Nearly three years of dedicated volunteer service paid off for a local group that has been awarded a contract to provide animal control services for Chatham and South Kent.
Council Monday night chose Pet and Wildlife Rescue (PAWR), over the Sarnia district Humane Society, to provide the service at a cost of $627,200 for the period from November 11 this year through March 31 of 2018.
The current provider, the Ontario Society for the Prevention of Cruelty to Animals did not bid. It will continue to fulfill its legislated mandate to investigate animal cruelty as a partner of the municipality.
PAWR co-founder Myriam Armstrong, who will manage the operation, said the dedication of volunteers and widespread community support made her organization what it is.
“We’ve been operating since January 1, 2014, on donations and volunteer efforts,” she said. “We’ve taken in more than 900 animals and we’ve never asked for any formal help. These people are helping because they care.”
She said PAWR has an extensive group of more than 90 volunteers including a strong network of foster homes for pets.
“People might think we’re relatively small but we spent $90,000 last year alone on veterinary bills,” she said. “We have more of a track record than many people know.”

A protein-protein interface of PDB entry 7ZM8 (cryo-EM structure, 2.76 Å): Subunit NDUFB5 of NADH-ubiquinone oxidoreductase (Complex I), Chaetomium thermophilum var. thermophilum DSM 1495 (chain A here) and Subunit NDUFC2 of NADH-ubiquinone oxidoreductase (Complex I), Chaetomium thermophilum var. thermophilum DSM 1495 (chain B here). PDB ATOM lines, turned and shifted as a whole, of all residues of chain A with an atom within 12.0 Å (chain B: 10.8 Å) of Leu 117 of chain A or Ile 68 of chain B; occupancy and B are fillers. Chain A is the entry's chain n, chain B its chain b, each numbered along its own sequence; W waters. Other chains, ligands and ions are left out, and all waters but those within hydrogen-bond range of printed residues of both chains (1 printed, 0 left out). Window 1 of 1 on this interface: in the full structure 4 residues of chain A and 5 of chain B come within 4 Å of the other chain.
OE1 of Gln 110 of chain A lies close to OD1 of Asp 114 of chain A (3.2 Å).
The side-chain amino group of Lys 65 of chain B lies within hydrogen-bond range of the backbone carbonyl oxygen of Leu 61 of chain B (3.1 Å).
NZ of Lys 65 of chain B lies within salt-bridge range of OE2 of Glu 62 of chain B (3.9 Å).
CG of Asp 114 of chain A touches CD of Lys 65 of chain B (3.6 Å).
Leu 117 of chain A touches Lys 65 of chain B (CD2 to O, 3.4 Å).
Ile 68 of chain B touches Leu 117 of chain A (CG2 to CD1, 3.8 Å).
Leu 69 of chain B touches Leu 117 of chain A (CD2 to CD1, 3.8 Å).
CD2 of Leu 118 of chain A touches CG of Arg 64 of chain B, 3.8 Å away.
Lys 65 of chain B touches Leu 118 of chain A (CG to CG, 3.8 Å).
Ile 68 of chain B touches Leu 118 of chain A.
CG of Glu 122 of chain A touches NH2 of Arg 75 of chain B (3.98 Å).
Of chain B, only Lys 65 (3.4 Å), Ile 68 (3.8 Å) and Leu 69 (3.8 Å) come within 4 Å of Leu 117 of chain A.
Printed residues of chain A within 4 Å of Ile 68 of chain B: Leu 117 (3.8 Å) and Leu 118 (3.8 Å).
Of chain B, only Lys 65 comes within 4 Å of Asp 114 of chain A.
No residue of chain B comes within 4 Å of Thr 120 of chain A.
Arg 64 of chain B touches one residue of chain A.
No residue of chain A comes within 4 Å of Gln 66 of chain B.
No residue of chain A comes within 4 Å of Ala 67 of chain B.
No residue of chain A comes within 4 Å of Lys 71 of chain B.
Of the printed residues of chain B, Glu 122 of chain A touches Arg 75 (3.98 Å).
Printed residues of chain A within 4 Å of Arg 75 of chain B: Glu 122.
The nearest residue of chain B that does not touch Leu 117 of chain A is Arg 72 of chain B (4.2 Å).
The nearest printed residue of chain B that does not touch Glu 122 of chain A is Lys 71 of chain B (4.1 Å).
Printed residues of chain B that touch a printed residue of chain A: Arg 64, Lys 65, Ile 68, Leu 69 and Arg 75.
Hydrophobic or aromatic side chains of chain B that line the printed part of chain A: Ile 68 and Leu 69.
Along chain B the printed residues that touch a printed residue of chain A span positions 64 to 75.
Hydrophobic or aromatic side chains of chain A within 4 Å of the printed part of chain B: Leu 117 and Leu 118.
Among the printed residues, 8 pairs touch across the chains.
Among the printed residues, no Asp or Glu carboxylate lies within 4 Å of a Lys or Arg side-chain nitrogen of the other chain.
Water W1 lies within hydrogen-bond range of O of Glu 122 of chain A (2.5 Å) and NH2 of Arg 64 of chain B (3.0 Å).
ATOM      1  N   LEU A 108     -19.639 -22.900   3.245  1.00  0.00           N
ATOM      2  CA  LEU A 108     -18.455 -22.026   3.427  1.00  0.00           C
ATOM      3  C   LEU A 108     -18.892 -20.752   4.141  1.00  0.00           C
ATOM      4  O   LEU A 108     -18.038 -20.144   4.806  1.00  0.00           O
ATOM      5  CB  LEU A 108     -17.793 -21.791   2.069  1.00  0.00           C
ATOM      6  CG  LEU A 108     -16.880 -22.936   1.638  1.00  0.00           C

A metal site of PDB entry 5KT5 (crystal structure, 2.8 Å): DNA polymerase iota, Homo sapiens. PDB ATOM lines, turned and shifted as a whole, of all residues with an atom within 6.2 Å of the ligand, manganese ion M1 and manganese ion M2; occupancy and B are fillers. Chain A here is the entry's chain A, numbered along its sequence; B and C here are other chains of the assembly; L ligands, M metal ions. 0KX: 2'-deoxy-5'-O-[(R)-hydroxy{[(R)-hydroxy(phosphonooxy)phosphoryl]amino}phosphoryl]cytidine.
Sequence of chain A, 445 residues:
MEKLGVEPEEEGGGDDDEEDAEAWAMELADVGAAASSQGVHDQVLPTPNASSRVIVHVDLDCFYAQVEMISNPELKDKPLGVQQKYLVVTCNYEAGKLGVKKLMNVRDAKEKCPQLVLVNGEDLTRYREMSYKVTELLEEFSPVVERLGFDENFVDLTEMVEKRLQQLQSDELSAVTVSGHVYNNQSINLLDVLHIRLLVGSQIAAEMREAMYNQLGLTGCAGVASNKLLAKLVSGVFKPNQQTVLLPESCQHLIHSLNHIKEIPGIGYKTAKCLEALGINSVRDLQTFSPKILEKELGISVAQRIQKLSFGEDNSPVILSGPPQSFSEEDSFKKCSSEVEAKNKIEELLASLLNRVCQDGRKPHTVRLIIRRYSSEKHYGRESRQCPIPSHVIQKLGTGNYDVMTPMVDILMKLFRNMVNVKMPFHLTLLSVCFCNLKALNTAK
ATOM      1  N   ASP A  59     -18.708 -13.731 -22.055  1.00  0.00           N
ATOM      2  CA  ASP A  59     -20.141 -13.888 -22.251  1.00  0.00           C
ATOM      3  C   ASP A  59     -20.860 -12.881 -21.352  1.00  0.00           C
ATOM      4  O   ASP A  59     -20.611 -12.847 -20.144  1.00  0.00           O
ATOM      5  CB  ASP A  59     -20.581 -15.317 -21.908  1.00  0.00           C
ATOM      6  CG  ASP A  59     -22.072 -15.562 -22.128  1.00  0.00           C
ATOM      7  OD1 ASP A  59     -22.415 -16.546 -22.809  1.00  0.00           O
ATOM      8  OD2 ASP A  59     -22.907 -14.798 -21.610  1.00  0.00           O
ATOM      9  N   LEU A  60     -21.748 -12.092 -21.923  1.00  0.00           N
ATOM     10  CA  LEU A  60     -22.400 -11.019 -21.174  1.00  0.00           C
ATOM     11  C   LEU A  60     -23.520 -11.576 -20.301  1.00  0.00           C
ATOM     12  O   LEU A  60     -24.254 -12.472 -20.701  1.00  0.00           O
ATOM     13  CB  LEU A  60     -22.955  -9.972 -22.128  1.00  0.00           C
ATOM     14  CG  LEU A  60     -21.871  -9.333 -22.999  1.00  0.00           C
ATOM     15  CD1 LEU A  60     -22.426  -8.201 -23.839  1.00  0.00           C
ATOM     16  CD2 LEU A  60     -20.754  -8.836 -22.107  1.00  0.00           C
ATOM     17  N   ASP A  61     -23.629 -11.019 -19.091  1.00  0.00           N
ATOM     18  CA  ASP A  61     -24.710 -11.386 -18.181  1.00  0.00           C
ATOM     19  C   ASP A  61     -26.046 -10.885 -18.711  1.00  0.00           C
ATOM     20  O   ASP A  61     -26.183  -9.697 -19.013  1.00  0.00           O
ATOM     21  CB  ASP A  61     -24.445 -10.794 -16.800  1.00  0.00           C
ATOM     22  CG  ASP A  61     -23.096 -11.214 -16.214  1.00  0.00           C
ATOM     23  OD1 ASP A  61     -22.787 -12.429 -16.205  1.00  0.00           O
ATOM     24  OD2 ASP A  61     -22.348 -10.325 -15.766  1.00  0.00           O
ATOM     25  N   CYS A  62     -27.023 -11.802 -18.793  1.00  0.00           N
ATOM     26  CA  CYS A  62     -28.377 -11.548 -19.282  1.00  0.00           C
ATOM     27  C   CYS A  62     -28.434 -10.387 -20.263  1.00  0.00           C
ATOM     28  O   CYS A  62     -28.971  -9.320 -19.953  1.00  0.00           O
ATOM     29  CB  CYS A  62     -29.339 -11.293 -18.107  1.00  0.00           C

The first order of business is to speak with OSPCA staff to determine if they are interested in future employment.
“We don’t want to lose that continuity so we will be seeing who is a fit for our group,” Armstrong said.
She said the group is making plans for a thorough cleaning of the current municipally-owned animal shelter on Park Ave.
“We’re very hopeful for plans underway for a new animal shelter but that’s still down the road a bit so we will need to do what we can to make the current facility work as well as possible. We need to make it a welcoming environment for these animals that are highly stressed when they come in.”
The PAWR offer was recommended by municipal staff despite the fact that the Sarnia group has several decades of experience.
“I think they looked at what we’ve been able to do with what we’ve had to work with and saw that we were up to the job,” she said.
Judy Smith, manager of municipal governance and clerk of Chatham-Kent, said in her report that both groups were closely ranked based on cost, experience, references, equipment and facilities.
As part of the contract, PAWR must provide the municipality with annual audited financial statements which shall be made available to the public on the municipal website and it must remit 15 per cent of donations received to be held by the municipality for repairs and capital updates to the Chatham-Kent shelter.
It must also continue to be operated by a board of directors comprised of volunteers who reside or work in Chatham-Kent.
Armstrong said the group would continue to do as much “extra” work as its donations permit.
“We have a program to trap, neuter and release feral cats, we have a pick up service for unwanted animals and we help out where we can with feeding animals who’s owners can’t afford to feed them. These programs will continue as long as we have funds donated for them but they aren’t part of our contracted work.”